29 Bridges and Amplification

Two voltage dividers can be combined as a Wheatstone bridge to highlight very small changes in resistance.

Wheatstone Bridges

Two voltage dividers can be combined to highlight small changes in resistance in the form of a Wheatstone bridge. (video 7:14)

Although a Wheatstone bridge can be used to capture small changes in any type of resistor, we will be using explicitly in strain gauge circuits, to measure forces, stresses and strains. (Watch the video 9:41 or review the PDF)

Amplification

Amplification is a technique you will use repeatedly to increase the magnitude of small signals so that they are large enough to read with an analog to digital converter (ADC). Watching these videos will help you understand the ideas and be ready to make decisions in the labs. You will be coming back to this material, as we will use an INA125 Instrumentation Amplifier in labs on Load Cells, Thermocouples, and Pressure Transducers.

Small positive and negative signals in the mV range from load cells, thermocouples etc. need to be amplified and have a voltage offset applied to bring them into the 0-5 volt range of the Arduino ADC. (video 5:21)

The gain is the multiplier for converting input to ouput. For example, if the gain was 500, a 1 mV difference on the input would be amplified to a 500 mV difference on the output. In the common ground system the output would simply be 500 mV. If a pseudoground configuration is used with an offset voltage of e.g. 2.5 volts, that difference would be added, for an output voltage of 3000 mV or 3.000 volts. By examination we can determine the gain and offset need for a luggage scale load cell to be an input for an UNO. (video 2:56)

Finding exactly the right component can be difficult given the huge range of possible choices. Concentrate instead on finding a component that will do the job, fit into the system and have a reasonable cost while prototyping, and leave the optimization for later. Follow along the same path I did to choose the INA125 Instrumentation Amplifier to use in this course. (video 6:16)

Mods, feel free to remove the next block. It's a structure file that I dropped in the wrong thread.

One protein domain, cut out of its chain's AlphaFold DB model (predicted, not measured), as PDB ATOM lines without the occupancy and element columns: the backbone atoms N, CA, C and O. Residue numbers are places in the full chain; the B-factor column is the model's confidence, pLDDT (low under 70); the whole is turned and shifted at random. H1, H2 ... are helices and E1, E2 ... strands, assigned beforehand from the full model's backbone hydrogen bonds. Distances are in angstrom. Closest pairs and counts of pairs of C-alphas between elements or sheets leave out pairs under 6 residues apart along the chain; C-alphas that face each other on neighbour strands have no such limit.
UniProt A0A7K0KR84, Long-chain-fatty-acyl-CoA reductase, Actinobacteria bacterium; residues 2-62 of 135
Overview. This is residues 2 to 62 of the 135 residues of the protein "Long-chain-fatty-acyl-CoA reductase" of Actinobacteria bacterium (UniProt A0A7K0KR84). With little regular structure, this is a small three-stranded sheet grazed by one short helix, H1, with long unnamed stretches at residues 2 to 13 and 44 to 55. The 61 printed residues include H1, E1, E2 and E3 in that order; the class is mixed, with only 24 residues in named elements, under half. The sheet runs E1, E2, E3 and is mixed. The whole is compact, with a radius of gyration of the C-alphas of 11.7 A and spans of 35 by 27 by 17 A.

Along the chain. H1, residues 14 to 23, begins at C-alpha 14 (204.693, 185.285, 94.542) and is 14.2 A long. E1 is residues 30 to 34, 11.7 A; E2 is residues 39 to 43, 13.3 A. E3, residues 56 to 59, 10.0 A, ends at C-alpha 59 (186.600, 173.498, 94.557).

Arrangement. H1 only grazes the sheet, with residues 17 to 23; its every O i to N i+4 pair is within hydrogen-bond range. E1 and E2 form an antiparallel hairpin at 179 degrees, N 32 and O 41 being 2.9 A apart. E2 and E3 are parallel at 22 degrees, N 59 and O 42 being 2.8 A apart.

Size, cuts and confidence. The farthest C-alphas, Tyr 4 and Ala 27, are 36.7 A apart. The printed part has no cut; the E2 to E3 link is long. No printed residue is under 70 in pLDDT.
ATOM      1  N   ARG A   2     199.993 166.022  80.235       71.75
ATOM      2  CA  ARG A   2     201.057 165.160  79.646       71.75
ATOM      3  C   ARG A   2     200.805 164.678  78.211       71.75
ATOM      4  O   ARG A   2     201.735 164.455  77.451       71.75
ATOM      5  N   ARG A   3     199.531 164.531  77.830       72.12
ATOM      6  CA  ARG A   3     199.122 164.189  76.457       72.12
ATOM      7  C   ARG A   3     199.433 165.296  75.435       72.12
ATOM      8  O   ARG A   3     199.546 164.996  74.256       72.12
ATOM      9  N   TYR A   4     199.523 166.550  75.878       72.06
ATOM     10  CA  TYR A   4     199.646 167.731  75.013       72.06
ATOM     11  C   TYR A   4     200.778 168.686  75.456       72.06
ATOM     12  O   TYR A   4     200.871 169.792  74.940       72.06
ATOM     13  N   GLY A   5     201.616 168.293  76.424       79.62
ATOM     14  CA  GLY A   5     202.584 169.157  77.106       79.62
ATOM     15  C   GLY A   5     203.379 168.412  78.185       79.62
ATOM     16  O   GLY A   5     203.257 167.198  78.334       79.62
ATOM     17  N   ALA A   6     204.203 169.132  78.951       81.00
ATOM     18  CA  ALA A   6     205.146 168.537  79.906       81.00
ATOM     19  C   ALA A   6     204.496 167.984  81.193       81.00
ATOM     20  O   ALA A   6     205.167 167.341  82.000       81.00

It’s critical to insert the DIP (dual in-line package) chip carefully into the breadboard. Bent pins don’t make electrical contact and are hard to straighten. Once it’s in your breadboard, just LEAVE IT IN THE BREADBOARD! (video 0:36)

Wiring up the Amplifier is a skill you will need repeatedly. Once you get the basic wiring sorted, there are lots of reasonable solutions to select amplifier gains and ADC input ranges for thermocouple and other signals, but they need to match up. (video 4:07)

Using a lower value for the pseudoground allows for more range on the positive side of the scale, which makes sense as this load cell is almost never in compression. (video 2:43)

When the bridge has the same power supply as the ADC reference they will both go up and down proportionally to the power supply source. By choosing  wisely, we can get the variations to cancel out of the calibration process. (video 5:47)

Checking the Gain

We’ll find some errors when we check the gain on this amplifier circuit with a 56 ohm gain resistor. It should be 1075, but we only get 1060 when we measure. By measuring the gain explicitly we can improve our accuracy by about 1.5%. You will need to choose an appropriate gain for your amplifier to maximize the output signal while still staying below the saturation limit of the amplifier.The low resistance gives a high gain, but is affected by the variable resistance of the breadboard connections. (video 5:32)

Amplification Alternatives

If you are looking for a cheaper, but more complicated approach than using our favourite INA125 Instrumentation Amplifier, you could try the approaches below. You might want to get help from a friend in electrical engineering.

This tutorial shows how to turn an NPN transistor into a low gain common emitter amplifier, perhaps as a preamplifier for an audio signal. This is inexpensive and leads in an electrical engineering direction.

This application note from Analog Devices shows how to use an op amp as a preamplifier for a MEMS microphone. Careful balancing will be required to control DC offset.